With the capital hosting more high-profile events and projects, it is proving more attractive to hospitality investment.
Abu Dhabi to be first choice for hotel developers
Abu Dhabi is set to replace Dubai as the hotel development destination of choice for investors, with the capital pushing ahead on a range of high-profile events and projects, a report said yesterday. Upcoming events Abu Dhabi will host include the Formula One Grand Prix and the Middle East International Film Festival. The capital is also developing Saadiyat Island, which will be home to the Guggenheim and Louvre museums.
"Like Dubai before it, Abu Dhabi is now taking strategic steps to expand its tourism offer and to attract an increasing number of visitors," Jones Lang LaSalle (JLL) said in its real estate investor sentiment survey report for the Middle East and North Africa. "Due to the planned infrastructure and tourism developments, Abu Dhabi leads the way in terms of potential for hotel investment." JLL's investor sentiment survey showed 24 per cent of investors favoured the Abu Dhabi hotel and hospitality market compared with 19 per cent for Dubai. Saudi Arabia was also popular among investors looking to capitalise on growth in religious tourism.
Abu Dhabi is currently the world's most expensive major destination, with hotel room prices rising 15 per cent year-on-year to Dh1,012 (US$275) on average in the first half of the year, according to last month's Hotels.com hotel price index. "This fact is due to the lack of hotel rooms in Abu Dhabi versus demand, and its importance as a business centre for the Middle East," the report said. Abu Dhabi will add another 3,000 hotel rooms this year to its current supply of 13,000, according to the Abu Dhabi Tourism Authority (ADTA). Seven new hotels will open on Yas Island this month in time for the Formula One event.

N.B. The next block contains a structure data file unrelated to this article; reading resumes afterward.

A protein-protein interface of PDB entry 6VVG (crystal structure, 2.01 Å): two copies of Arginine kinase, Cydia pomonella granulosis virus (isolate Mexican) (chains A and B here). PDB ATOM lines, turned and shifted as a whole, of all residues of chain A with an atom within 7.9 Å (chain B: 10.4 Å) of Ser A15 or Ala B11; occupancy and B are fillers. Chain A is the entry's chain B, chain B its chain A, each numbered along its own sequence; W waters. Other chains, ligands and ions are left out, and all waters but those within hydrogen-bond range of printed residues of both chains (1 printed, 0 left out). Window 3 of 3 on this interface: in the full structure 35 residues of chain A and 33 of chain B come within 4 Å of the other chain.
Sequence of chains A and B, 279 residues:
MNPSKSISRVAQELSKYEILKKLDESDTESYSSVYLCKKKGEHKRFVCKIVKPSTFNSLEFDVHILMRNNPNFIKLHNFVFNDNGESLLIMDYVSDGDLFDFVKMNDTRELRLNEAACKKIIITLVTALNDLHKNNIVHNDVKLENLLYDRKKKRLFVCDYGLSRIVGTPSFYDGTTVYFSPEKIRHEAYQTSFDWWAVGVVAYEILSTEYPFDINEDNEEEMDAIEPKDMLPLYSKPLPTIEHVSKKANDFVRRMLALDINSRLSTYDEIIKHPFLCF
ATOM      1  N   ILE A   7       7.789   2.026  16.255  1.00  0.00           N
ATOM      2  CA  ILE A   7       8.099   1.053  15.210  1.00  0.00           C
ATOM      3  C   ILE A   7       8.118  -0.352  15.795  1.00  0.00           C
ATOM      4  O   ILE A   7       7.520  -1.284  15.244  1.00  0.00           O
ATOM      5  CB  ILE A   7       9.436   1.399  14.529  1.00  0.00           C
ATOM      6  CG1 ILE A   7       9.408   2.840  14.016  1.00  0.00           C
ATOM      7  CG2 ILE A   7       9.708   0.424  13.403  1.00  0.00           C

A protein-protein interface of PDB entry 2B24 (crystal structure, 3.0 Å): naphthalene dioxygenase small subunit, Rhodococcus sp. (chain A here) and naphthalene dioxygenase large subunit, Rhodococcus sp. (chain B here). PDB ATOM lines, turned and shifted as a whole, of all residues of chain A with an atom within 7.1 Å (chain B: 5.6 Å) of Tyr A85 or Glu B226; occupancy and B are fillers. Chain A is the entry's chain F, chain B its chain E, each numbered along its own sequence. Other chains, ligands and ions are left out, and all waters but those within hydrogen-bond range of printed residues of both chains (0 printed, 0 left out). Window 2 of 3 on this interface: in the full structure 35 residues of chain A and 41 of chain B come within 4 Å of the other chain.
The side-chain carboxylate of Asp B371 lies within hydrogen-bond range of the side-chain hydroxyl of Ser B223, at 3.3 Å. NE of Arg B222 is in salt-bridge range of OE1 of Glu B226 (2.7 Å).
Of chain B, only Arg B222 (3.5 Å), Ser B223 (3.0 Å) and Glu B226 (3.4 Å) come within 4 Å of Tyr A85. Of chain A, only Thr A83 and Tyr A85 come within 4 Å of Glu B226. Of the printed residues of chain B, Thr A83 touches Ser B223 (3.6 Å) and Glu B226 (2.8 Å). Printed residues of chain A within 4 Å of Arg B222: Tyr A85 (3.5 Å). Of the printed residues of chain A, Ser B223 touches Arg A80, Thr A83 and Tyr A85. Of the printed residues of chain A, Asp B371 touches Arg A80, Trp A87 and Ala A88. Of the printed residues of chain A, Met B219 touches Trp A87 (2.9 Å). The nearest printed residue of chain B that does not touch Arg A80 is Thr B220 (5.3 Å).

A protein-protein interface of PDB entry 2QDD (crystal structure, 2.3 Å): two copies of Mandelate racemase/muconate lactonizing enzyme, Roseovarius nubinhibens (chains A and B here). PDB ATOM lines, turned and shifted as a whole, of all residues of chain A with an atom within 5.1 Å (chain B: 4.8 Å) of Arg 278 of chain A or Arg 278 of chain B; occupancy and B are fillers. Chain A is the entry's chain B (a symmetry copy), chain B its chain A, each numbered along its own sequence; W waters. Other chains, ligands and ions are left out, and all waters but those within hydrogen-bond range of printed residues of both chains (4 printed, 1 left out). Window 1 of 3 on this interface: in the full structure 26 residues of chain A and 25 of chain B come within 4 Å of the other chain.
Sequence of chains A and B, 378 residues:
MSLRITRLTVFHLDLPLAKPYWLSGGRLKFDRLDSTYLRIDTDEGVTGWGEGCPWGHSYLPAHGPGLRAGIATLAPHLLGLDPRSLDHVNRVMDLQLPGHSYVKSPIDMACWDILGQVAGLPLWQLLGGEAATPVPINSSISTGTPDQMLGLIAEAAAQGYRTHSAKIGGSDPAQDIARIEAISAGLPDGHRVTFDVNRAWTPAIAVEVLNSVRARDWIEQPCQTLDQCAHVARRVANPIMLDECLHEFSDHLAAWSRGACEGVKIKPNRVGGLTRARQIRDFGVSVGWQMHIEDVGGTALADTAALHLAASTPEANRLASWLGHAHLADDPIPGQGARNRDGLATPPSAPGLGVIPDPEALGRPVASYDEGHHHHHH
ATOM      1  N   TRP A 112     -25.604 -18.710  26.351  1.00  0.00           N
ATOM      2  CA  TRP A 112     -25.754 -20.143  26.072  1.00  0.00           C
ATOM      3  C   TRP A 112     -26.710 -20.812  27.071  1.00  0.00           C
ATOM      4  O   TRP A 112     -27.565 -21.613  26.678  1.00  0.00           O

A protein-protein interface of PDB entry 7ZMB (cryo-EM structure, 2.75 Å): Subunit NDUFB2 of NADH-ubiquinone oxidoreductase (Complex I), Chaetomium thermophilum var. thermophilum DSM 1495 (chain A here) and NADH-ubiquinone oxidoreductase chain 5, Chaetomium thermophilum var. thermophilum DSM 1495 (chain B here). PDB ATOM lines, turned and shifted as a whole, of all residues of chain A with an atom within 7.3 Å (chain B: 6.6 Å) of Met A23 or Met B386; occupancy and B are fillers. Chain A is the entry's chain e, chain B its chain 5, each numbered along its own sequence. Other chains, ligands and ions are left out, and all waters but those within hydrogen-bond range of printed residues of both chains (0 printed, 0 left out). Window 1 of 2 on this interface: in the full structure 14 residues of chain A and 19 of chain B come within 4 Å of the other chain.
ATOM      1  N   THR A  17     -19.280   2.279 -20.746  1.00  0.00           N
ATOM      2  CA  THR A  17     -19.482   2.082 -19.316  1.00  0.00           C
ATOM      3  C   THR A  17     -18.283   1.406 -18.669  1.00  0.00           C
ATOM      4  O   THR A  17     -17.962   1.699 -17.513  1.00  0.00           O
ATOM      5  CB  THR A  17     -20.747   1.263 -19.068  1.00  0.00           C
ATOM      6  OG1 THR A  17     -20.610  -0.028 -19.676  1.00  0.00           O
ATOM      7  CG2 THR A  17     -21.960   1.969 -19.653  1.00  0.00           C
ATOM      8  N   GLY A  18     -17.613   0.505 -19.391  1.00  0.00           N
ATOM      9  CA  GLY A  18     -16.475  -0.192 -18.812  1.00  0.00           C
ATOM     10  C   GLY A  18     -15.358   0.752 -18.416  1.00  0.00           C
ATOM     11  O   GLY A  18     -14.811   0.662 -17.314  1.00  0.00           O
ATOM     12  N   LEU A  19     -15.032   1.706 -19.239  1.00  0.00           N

Next year, a further 4,000 rooms are expected to become available in the capital. Hilton, Hyatt and Jumeirah Group are among the operators that have new hotels under development in Abu Dhabi. Business tourism accounts for about 80 per cent of the capital's visitors. But the ADTA expects the proportion of leisure tourists to increase as more attractions open up, such as the Ferrari World theme park due to launch next year.
Abu Dhabi is aiming to attract 2.3 million hotel guests a year by 2012, up from 1.5 million last year. "With a significant increase of hotel inventory coming online by the end of the year and over the next two years, it is expected there will be additional pressure on rates generally in this market, as has been experienced in Dubai," said Max Cooper, the executive vice president at JLL Hotels. Dubai, meanwhile, still has the largest share of hotel rooms under development in the region. But the emirate has suffered as a result of thousands of new rooms opening for business this year as global demand for travel has slowed and increased competition has forced hotels to cut rates.